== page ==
Pollen beetle migration is active across all of the UK according to weather stations monitored by the Bayer Pollen Beetle Predictor. Conditions remain moderate for most of the UK, except some parts of the East of England (Woodbridge, Halsted, Ely) which are experiencing good conditions for pollen beetle.
The extent of the migration is low throughout the UK, with the highest migration (26%) north of the M25 (Harlow and Welwyn Garden City) and to the west of Watford in the Chiltern region (Amersham).
While many crops had a slow start to spring growth, oilseed rape has started to catch up and is close to flowering in many regions. Mark Hemmant, Technical Manager at Agrovista comments: “In the East, crops at threshold for pollen beetle are few and far between. Crops which were sown early are beginning to flower, so it is highly unlikely these will require a treatment for pollen beetle this season.
“For those with backwards crops, affected by pigeon damage or the Beast from the East, there is no substitute for walking the crop, but careful monitoring of the Bayer Pollen Beetle Predictor will help determine when is best to measure beetle numbers and compare against threshold levels.”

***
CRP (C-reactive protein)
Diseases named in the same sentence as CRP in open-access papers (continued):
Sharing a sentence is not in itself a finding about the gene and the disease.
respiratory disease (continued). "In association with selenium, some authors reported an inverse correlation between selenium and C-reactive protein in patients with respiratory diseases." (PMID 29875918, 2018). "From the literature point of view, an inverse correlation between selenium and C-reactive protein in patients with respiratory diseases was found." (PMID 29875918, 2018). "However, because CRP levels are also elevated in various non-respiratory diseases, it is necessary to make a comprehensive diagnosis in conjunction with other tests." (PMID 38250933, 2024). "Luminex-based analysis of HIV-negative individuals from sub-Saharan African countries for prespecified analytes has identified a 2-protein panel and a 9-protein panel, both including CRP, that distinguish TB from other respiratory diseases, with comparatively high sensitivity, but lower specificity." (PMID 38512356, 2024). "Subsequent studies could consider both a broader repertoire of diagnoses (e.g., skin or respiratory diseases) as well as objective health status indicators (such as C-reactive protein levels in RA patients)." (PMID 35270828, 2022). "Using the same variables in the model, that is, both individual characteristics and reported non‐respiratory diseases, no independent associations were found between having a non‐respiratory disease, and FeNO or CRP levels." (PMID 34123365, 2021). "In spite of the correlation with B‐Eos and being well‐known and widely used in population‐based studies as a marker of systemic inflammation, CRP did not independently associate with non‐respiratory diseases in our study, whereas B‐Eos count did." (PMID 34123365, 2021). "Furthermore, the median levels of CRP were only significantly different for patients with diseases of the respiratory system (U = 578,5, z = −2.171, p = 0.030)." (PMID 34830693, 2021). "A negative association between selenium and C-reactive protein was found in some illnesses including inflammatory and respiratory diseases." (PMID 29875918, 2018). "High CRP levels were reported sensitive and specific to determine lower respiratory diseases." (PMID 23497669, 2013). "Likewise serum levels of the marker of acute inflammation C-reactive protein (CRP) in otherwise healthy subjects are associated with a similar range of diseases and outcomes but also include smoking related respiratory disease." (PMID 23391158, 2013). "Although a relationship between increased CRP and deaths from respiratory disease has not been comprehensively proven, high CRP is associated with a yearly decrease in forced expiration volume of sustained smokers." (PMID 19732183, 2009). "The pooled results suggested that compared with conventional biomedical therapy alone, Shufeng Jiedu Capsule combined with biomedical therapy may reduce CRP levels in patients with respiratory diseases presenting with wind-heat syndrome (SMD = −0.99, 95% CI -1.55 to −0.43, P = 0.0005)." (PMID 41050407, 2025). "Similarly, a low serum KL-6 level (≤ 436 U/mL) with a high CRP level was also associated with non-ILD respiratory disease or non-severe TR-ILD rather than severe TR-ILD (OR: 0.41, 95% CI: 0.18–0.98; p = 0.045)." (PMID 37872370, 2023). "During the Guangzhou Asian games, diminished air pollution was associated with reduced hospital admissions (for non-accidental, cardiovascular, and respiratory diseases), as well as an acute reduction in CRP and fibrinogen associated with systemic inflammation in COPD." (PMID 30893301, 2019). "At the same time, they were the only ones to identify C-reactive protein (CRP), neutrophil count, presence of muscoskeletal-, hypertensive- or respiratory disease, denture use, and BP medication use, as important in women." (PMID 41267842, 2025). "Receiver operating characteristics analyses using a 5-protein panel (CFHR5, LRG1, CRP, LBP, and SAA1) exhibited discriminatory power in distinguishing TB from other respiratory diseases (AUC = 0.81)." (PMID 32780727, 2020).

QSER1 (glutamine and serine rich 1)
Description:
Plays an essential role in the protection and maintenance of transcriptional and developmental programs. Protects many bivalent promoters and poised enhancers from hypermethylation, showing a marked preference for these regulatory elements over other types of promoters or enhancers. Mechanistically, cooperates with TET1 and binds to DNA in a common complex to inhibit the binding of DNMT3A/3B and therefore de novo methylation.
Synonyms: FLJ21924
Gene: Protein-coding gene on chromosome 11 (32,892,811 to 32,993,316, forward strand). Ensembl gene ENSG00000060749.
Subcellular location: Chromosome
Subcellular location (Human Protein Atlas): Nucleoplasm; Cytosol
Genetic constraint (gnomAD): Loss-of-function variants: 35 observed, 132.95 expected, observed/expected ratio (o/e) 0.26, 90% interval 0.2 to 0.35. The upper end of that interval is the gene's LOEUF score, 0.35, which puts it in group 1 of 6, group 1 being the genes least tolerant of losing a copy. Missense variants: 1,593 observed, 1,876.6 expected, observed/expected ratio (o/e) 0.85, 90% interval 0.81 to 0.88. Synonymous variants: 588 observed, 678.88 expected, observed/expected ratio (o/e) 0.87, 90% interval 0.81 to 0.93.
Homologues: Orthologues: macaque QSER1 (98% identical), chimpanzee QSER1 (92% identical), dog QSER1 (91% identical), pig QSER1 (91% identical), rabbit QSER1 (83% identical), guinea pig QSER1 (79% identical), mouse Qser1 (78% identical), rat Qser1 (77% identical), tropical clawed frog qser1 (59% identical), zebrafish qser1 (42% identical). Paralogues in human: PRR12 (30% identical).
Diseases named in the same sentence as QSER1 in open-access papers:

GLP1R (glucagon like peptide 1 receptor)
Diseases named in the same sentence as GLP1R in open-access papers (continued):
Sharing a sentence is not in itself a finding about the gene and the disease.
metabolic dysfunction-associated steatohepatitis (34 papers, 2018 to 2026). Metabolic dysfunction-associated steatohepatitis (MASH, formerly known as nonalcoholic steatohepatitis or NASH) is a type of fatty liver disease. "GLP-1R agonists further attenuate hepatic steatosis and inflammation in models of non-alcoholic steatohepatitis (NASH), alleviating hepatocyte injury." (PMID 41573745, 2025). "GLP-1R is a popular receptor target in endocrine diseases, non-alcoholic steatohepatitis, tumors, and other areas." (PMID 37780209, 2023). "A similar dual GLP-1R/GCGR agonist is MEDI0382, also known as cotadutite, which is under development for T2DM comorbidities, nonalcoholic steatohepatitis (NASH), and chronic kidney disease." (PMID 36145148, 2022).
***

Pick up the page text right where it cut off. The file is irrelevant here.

Despite the imminent flowering of oilseed rape, which will take the crop beyond the susceptible period for pollen beetle damage, Rothamsted Researcher Dr Sam Cook warns that the next few weeks will be a critical period to monitor for migration events.
She says: “If the warm temperatures predicted do indeed occur, temperatures will be high enough to cause large scale migration events, as well as perfect conditions for feeding activity. This could be a problem if crops are still in the green-yellow bud stage, so careful monitoring of the pollen beetle predictor tool is vital in the coming weeks until the crop is flowering. And remember insecticides should only be used if thresholds are exceeded.”
Revised thresholds for winter and spring oilseed rape are: (Source: HGCA Information Sheet 18/Spring 2013 ‘Monitoring and control of pollen beetle in oilseed rape’)
|Plant population per m2||Pollen beetle per plant|
Growers and agronomists should continue to check the prediction tool to monitor for new migrations and the extent of that migration. This will help determine when is the best time to monitor crops in order to assess the mean number of beetles per plant for comparison against threshold levels.
If insecticides are required, the extra timing flexibility of Biscaya (thiacloprid) could be useful, suggests Neil Thompson, marketing manager for the Bayer product. “Where crops are uneven, Biscaya’s label allows for treatment where some very early flowering has begun, which could help protect crops at different growth stages.”